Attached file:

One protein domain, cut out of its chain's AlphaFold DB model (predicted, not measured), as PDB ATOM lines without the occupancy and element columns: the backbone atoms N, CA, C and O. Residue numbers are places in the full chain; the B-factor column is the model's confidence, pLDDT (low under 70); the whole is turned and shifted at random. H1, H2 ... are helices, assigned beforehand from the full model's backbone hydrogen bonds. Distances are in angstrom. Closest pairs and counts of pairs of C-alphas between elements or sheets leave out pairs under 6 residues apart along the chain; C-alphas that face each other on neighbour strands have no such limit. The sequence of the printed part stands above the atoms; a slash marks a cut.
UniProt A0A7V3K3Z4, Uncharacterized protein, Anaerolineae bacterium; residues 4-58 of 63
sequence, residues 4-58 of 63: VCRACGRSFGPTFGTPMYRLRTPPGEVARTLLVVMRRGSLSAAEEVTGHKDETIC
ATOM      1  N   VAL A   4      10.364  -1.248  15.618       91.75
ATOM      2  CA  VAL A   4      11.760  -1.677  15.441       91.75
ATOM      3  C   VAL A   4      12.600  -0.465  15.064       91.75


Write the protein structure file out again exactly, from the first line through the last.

One protein domain, cut out of its chain's AlphaFold DB model (predicted, not measured), as PDB ATOM lines without the occupancy and element columns: the backbone atoms N, CA, C and O. Residue numbers are places in the full chain; the B-factor column is the model's confidence, pLDDT (low under 70); the whole is turned and shifted at random. H1, H2 ... are helices, assigned beforehand from the full model's backbone hydrogen bonds. Distances are in angstrom. Closest pairs and counts of pairs of C-alphas between elements or sheets leave out pairs under 6 residues apart along the chain; C-alphas that face each other on neighbour strands have no such limit. The sequence of the printed part stands above the atoms; a slash marks a cut.
UniProt A0A7V3K3Z4, Uncharacterized protein, Anaerolineae bacterium; residues 4-58 of 63
sequence, residues 4-58 of 63: VCRACGRSFGPTFGTPMYRLRTPPGEVARTLLVVMRRGSLSAAEEVTGHKDETIC
ATOM      1  N   VAL A   4      10.364  -1.248  15.618       91.75
ATOM      2  CA  VAL A   4      11.760  -1.677  15.441       91.75
ATOM      3  C   VAL A   4      12.600  -0.465  15.064       91.75